The amount you can borrow is based on the cost of attendance less other financial aid received, your year in school, and your status as a student. Independent students may borrower more because they are paying for college by themselves. Students may not always qualify for the maximum amount – check with your financial aid office.
|Year In School||Dependent Students||Independent Students|
|First Year||$5,500 ($3,500 sub/$2,000 unsub)||$9,500 ($3,500 sub/$6,000 unsub)|
|Second Year||$6,500 ($4,500 sub/$2,000 unsub)||$10,500 ($4,500 sub/$6,000 unsub)|
|Third Year & Up||$7,500 ($5,500 sub/$2,000 unsub)||$12,500($5,500 sub/$7,000 unsub)|
|Graduate Student||N/A||$20,500($8,500 sub/$12,000 unsub)|
|Undergraduate Dependent||$31,000(Up to $23,000 may be subsidized)|
|Graduate or Professional||$138,500 (Up to $65,000 may be subsidized) or $224,000 (for Health Professionals)|
Federal Parent PLUS and Graduate PLUS Loans:
- The yearly limit on a Parent PLUS or Graduate PLUS Loan is equal to the cost of attendance minus any other financial aid that is received. For example, if the cost of attendance is $60,000 and you receive $40,000 in other financial aid, then you could borrow up to but no more than $20,000.
Stafford Loans are federal loans made to college and university students (both undergraduate students and graduate students) to supplement personal and family resources, scholarships, grants, and work-study.
Stafford Loans are guaranteed by the Department of Education either directly or through guarantee agencies. Nearly all students are eligible to receive a Federal Stafford Loan regardless of credit score or other financial issues. Stafford Loans offer a grace period of six months, which means that no payments are due until six months after graduation or three months after the borrower drops to less than half-time at school without graduating.
There are two types of Stafford Loans and Graduate Stafford Loans:
- Subsidized Stafford Loans
- Awarded based on financial need
- Borrower is not charged interest before repayment begins or during periods of deferment – The federal government “subsidizes” the interest during these times
- Unsubsidized Stafford Loans
- Not awarded based on financial needs
- Any eligible student can take out unsubsidized Stafford Loans
- Borrower will be charged interest from the time the loan is disbursed to the time the loan is repaid in full
For more information on Federal Stafford Loans, click here and for more information on Federal Graduate Stafford Loans, [click here].
The Federal Parent PLUS Loan is available to parents of students enrolled at least part-time in a program included within a formal list of participating post-secondary institutions. PLUS Loans differ from other federal student loans like the Stafford and Perkins Loans in that it can cover a larger amount of the cost of education, has a higher interest rate, the borrower goes into repayment immediately after the final disbursement, and the commitment is undertaken by the parent, rather than the student. The primary benefit of the PLUS Loan is that parents can borrow federally-guaranteed low interest loans to help pay for their child’s education.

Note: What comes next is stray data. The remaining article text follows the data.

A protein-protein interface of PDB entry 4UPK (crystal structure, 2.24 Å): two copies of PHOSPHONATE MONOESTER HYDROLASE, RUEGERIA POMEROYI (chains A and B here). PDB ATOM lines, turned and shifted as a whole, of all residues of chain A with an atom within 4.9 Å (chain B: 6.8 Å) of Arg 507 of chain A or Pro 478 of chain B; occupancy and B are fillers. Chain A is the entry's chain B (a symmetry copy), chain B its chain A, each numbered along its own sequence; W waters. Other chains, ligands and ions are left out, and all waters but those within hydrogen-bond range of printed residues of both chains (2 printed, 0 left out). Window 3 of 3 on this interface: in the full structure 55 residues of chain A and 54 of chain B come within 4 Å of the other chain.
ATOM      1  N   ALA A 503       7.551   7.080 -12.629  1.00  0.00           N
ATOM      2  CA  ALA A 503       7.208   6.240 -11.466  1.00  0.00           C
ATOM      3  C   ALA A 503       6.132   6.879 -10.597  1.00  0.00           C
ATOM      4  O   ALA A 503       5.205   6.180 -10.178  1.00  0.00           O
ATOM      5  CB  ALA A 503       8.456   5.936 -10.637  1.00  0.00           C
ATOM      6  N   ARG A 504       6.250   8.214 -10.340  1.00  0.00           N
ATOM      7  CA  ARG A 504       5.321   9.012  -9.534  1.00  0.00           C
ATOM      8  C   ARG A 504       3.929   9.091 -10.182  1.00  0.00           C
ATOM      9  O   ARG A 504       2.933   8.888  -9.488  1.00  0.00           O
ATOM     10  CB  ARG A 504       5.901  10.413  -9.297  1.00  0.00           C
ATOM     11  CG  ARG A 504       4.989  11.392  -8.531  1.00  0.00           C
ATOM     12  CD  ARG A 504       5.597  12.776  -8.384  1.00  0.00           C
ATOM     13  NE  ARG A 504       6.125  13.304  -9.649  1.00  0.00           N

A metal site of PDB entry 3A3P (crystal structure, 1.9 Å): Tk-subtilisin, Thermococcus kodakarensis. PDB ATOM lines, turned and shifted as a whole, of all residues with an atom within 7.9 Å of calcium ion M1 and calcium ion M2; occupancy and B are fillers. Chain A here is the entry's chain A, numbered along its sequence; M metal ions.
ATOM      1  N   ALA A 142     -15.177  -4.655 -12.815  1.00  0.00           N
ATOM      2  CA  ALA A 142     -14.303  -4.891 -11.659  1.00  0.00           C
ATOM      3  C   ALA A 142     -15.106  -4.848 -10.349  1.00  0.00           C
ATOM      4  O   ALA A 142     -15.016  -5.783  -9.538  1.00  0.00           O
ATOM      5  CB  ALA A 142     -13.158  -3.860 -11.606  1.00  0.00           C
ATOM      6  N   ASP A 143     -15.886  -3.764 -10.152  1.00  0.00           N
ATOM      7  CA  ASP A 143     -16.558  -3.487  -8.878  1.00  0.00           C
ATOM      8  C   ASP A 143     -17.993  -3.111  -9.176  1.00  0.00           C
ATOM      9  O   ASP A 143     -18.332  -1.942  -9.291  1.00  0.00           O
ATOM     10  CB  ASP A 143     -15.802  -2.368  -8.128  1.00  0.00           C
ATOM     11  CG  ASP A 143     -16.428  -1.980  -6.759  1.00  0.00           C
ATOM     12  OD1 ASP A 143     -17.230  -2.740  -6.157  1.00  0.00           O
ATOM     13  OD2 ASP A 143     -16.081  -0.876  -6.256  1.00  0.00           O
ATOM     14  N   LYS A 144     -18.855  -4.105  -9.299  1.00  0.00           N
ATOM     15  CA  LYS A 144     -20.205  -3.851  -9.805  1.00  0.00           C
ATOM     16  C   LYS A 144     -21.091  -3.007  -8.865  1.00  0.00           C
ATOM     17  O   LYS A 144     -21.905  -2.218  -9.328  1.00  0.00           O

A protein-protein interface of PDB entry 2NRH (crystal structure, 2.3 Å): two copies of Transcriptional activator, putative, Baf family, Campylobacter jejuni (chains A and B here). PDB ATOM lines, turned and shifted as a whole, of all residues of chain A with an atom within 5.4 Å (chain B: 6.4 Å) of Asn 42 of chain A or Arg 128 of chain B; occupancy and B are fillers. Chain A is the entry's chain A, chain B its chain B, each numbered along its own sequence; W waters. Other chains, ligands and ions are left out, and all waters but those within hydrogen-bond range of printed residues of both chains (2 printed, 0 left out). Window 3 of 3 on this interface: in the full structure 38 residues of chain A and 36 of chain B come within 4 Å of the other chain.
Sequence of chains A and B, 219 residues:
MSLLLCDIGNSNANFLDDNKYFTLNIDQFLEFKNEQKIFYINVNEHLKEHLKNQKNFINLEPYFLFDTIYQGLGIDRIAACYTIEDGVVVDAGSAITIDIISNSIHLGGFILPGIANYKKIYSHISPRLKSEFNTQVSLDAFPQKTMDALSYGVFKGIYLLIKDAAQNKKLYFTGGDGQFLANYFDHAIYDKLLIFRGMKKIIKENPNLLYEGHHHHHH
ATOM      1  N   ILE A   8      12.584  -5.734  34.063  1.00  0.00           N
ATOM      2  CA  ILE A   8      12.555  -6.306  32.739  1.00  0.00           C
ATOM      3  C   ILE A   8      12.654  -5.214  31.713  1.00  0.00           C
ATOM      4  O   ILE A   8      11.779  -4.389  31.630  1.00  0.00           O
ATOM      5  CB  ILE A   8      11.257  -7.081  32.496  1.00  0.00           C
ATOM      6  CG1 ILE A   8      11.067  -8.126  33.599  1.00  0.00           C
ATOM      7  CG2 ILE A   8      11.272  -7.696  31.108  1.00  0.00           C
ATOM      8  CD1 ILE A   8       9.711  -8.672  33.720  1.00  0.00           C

For more information on Federal Parent PLUS Loans, click here.
The Federal Graduate PLUS Loan, like the Parent PLUS Loan, is an unsubsidized and federally guaranteed loan, up to the cost of education. This loan is taken out in the graduate student’s name on his or her own signature and credit rating. Federal loan deferment and forbearance options are the same as the Stafford Loan so graduate and professional students can postpone repayment while enrolled at least half-time in a degree or certificate program.
For more information on Federal Graduate PLUS Loans, click here.
After graduation, many students have a series of loans (and payments), through the Stafford, PLUS, or Perkins loan programs. When you consolidate federal student loans into one single loan you realize a reduced monthly payment (up to 53% less), a longer repayment term, and a fixed interest rate. Also, any deferment or forbearance time that you have used will be renewed. Some lenders also offer programs that will allow you to consolidate your private student loans.
Private student loans are loans issued and guaranteed by non-federal organizations. These include state or local student loans, private bank student loans, and private agency loans. Interest rates on private student loans are set by the issuing lender and can vary greatly. Private student loans are credit-based and do not require filing the FAFSA. The loan funds can be used to help cover living expenses, computers, lab equipment, textbooks, and any other expenses associated with getting a college education.
Get more information on Private Student Loans.
Bad credit? Don’t think you can qualify for a student loan? Get more information on student loans for bad credit